Reagan’s point in telling the story was chilling.  He said, “In that sentence, the Cuban told us his entire story.  If we lose freedom here, there’s no place to escape to.  This is the last stand on earth.”

I couldn’t agree more, and I know you feel the same way.  That’s why you are here.

You and I are here because the American Dream is endangered by our own leaders who no longer believe in individual freedom or limited government.

They say that the shining city on a hill has lost its luster, and that now all we can do is spread around what little is left of our wealth to meet tomorrow’s shortages.

They say that the free market no longer works and that government, not freedom, creates jobs, prosperity and abundance.

They say that the President can rule by fiat if Congress won’t go along.

Those who disagree with them are intimidated by the most feared and powerful arms of government, whom they’ve now put in charge of our healthcare.

Under the banner of hope, these policies have bred nothing but despair.  Despite the promises of plenty, they’ve produced only misery.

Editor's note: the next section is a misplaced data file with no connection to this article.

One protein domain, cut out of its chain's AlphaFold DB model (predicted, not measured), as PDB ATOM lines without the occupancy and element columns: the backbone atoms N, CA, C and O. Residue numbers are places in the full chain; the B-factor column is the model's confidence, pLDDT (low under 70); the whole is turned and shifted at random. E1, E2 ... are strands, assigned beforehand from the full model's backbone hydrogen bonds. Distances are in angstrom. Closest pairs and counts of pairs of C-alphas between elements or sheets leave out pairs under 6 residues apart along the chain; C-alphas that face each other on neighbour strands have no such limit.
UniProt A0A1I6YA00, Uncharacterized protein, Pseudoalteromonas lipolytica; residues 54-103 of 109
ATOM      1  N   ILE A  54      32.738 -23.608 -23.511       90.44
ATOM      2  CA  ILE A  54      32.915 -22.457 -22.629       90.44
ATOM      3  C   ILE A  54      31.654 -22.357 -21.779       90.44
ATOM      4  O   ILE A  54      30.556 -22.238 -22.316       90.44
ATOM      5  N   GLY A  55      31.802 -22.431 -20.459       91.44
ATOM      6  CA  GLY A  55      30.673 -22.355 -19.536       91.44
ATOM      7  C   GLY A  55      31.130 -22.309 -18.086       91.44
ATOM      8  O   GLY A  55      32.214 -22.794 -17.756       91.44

And yet all they can offer for these failures are mediocre excuses.  They tell us that if only they could grow government bigger and faster, our nation would conquer its woes.

I don’t believe that for a second.

The policies of limitless government do not work and they will not work, because they can not work.  I know because I’ve already watched them collapse once.  And I love my country too much and I believe in it too passionately to watch it fail as a result of those policies.

So that’s why I am here to announce my candidacy for the United States Congress.  I do so in awe of the fact that only in America can a former refugee strive to become a Representative.

I offer to you the same dogged determination with which my parents once sought freedom for my brother and me, so that together we can ensure the American Dream for our children.

I believe that our future is freedom.

I believe that our future is the American Dream revived and resplendent with opportunity that calls forth families like mine deep from the bowels of tyranny.

You and I are about to embark on a campaign to secure that future.

We will champion freedom in bold colors.

We will stand proud for the principles in which we believe.

We will win this debate.

And then we will win this election.

And government in America will not pass from under the control of the people.  Not on our watch.

God bless you all.  And may God bless America.


[The Birman campaign can be found online at]